She explicitly linked health to the process of conservation to clarify that the Conservation Model views health as one of its essential components (Levine, 1991). Conservation, through treatment, focuses on integrity and the reclamation of oneness of the whole person.

Levine died on March 20, 1996, at the age of 75. She leaves a legacy as an administrator, educator, friend, mother, nurse, scholar, student of humanities, and wife (Pond, 1996). Dr. Baumhart (Mid-Year Convocation, Loyola University, 1992), President of Loyola University, said the following of Levine:


From Beland’s (1971) presentation of the theory of specific causation and multiple factors, Levine learned historical viewpoints of diseases and learned that the way people think about disease changes over time. Beland directed Levine’s attention to numerous authors who became influential in her thinking, including Goldstein (1963), Hall (1966), Sherrington (1906), and Dubos (1961, 1965). Levine uses Gibson’s (1966) definition of perceptual systems, Erikson’s (1964) differentiation between total and whole, Selye’s (1956) stress theory, and Bates’ (1967) models of external environment. Levine was proud that Rogers (1970) was her first editor. She acknowledged Nightingale’s contribution to her thinking about the “guardian activity” of observation used by nurses to “save lives and increase health and comfort” (Levine, 1992, p. 42).


The three major concepts of the Conservation Model are (1) wholeness, (2) adaptation, and (3) conservation.


“Whole, health, hale are all derivations of the Anglo-Saxon word hal” (Levine, 1973, p. 11). Levine based her use of wholeness on Erikson’s (1964, 1968) description of wholeness as an open system. Levine (as cited in 1969a) quotes Erikson, who states, “Wholeness emphasizes a sound, organic, progressive mutuality between diversified functions and parts within an entirety, the boundaries of which are open and fluent” (p. 94). Levine (1996) believed that Erikson’s definition set up the option of exploring the parts of the whole to understand the whole. Integrity means the oneness of the individuals, emphasizing that they respond in an integrated, singular fashion to environmental challenges.


“Adaptation is a process of change whereby the individual retains his integrity within the realities of his internal and external environment” (Levine, 1973, p. 11). Conservation is the outcome. Some adaptations are successful and some are not. Adaptation is a matter of degree, not an all-or-nothing process. There is no such thing as maladaptation.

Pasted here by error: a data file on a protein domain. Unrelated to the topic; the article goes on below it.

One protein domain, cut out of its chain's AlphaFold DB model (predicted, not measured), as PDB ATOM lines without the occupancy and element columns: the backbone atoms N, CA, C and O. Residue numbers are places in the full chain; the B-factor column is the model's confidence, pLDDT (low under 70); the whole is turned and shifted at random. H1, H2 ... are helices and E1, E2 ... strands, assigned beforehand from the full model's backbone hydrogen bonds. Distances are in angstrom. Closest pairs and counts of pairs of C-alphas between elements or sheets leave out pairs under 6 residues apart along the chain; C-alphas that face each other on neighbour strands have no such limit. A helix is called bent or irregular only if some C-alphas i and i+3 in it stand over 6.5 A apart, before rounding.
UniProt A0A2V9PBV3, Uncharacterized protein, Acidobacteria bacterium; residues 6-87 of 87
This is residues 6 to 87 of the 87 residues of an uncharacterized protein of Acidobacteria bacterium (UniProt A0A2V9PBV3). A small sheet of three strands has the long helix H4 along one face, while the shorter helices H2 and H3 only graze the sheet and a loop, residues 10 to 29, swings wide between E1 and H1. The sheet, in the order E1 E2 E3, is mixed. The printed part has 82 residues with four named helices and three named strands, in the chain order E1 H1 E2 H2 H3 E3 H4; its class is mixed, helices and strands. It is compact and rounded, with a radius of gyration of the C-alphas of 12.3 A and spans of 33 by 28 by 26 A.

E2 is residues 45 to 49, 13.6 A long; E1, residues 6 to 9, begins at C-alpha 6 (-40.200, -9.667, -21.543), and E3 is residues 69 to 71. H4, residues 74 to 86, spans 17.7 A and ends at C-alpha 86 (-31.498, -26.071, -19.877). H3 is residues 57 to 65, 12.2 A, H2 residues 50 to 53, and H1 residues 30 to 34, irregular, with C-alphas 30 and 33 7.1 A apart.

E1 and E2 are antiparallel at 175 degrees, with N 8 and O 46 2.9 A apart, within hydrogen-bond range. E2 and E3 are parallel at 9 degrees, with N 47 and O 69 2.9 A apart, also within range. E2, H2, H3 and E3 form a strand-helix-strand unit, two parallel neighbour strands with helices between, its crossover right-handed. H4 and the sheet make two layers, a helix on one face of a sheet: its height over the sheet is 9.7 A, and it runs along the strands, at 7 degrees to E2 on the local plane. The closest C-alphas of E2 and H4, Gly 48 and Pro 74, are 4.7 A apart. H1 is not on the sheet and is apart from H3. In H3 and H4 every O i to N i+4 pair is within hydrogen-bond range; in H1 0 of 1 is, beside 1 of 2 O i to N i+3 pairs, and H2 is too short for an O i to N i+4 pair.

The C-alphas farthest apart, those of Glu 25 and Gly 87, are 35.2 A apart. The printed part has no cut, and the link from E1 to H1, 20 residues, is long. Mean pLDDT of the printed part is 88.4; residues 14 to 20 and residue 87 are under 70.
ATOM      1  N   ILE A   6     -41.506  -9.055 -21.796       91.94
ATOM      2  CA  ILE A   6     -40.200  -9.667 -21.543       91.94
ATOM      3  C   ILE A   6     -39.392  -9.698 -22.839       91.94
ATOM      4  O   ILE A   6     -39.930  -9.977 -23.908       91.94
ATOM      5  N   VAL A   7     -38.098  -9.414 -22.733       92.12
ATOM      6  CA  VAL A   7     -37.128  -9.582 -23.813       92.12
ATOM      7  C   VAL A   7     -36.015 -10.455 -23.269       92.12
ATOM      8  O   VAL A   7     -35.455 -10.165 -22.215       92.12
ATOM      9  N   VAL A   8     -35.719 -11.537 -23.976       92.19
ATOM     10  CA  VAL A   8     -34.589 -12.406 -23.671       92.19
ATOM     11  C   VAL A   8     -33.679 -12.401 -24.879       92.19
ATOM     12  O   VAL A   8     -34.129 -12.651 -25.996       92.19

Levine (1991) speaks of the following three characteristics of adaptation:

She states, “…every species has fixed patterns of responses uniquely designed to ensure success in essential life activities, demonstrating that adaptation is both historical and specific” (p. 5). In addition, adaptive patterns may be hidden in the individual’s genetic code. Redundancy represents the fail-safe options available to individuals to ensure adaptation. Loss of redundant choices through trauma, age, disease, or environmental conditions makes it difficult for the individual to maintain life. Levine (1991) suggests that “the possibility exists that aging itself is a consequence of failed redundancy of physiological and psychological processes” (p. 6).


Levine (1973) also views each individual as having his or her own environment, both internally and externally. Nurses can relate to the internal environment as the physiological and pathophysiological aspects of the patient. Levine uses Bates’ (1967) definition of the external environment and suggests the following three levels:

These levels give dimension to the interactions between individuals and their environments. The perceptual level includes aspects of the world that individuals are able to intercept and interpret with their sense organs. The operational level contains things that affect individuals physically, although they cannot directly perceive them, things such as microorganisms. At the conceptual level, the environment is constructed from cultural patterns, characterized by a spiritual existence and mediated by the symbols of language, thought, and history (Levine, 1973).


The capacity of the individual to adapt to his or her environmental condition is called the organismic response. It can be divided into the following four levels of integration:

Treatment focuses on the management of these responses to illness and disease (Levine, 1969a).

Response to Stress

Selye (1956) described the stress response syndrome to predictable, non–specifically induced organismic changes. The wear and tear of life is recorded on the tissues and reflects long-term hormonal responses to life experiences that cause structural change. It is characterized by irreversibility and influences the way patients respond to nursing care.